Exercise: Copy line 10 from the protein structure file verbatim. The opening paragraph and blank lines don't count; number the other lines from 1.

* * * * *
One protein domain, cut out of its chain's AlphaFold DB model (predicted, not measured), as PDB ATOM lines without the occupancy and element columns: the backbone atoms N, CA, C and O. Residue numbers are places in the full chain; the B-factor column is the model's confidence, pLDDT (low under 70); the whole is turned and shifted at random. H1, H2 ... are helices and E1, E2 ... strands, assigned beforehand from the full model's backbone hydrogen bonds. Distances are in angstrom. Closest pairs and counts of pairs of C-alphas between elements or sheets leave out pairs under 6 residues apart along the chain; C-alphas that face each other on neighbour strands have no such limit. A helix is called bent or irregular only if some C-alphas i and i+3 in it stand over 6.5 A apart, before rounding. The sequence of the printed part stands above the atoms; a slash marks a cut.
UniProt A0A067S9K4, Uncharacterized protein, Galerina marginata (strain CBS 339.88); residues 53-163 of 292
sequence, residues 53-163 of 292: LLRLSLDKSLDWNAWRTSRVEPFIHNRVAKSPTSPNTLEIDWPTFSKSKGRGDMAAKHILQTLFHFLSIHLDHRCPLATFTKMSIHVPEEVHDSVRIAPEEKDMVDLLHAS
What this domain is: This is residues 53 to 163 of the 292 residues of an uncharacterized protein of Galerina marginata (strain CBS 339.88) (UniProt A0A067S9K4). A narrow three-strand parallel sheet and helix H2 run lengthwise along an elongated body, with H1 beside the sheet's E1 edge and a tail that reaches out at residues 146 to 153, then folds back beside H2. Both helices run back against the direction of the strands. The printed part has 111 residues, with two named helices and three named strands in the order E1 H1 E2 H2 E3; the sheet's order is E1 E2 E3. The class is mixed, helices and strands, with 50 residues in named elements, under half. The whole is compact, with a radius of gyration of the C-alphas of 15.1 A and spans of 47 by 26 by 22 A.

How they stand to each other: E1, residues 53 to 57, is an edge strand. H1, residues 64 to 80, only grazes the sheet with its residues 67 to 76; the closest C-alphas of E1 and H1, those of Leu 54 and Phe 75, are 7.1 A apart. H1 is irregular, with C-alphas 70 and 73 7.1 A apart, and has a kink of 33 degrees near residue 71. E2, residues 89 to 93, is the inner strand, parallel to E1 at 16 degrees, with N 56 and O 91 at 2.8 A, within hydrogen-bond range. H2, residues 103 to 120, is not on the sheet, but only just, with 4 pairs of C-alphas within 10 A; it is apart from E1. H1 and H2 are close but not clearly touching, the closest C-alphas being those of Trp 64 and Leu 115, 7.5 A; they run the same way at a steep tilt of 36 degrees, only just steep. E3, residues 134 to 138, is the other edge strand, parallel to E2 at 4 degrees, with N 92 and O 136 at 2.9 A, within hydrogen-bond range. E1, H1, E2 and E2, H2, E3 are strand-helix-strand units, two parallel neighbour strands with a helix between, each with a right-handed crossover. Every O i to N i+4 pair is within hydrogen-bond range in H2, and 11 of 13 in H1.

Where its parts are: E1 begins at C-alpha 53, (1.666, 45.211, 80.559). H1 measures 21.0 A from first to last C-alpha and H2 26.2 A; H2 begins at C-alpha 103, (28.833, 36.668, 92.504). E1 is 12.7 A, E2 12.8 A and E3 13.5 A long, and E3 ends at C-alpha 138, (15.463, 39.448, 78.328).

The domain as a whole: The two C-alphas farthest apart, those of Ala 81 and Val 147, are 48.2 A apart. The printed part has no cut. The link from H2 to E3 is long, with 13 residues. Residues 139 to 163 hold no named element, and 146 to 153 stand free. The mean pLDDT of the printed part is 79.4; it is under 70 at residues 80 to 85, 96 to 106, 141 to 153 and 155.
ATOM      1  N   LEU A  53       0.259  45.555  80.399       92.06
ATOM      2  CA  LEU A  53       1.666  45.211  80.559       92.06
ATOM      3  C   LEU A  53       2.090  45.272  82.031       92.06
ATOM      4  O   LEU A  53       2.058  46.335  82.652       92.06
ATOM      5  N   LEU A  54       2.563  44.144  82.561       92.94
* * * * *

ATOM      4  O   LEU A  53       2.058  46.335  82.652       92.06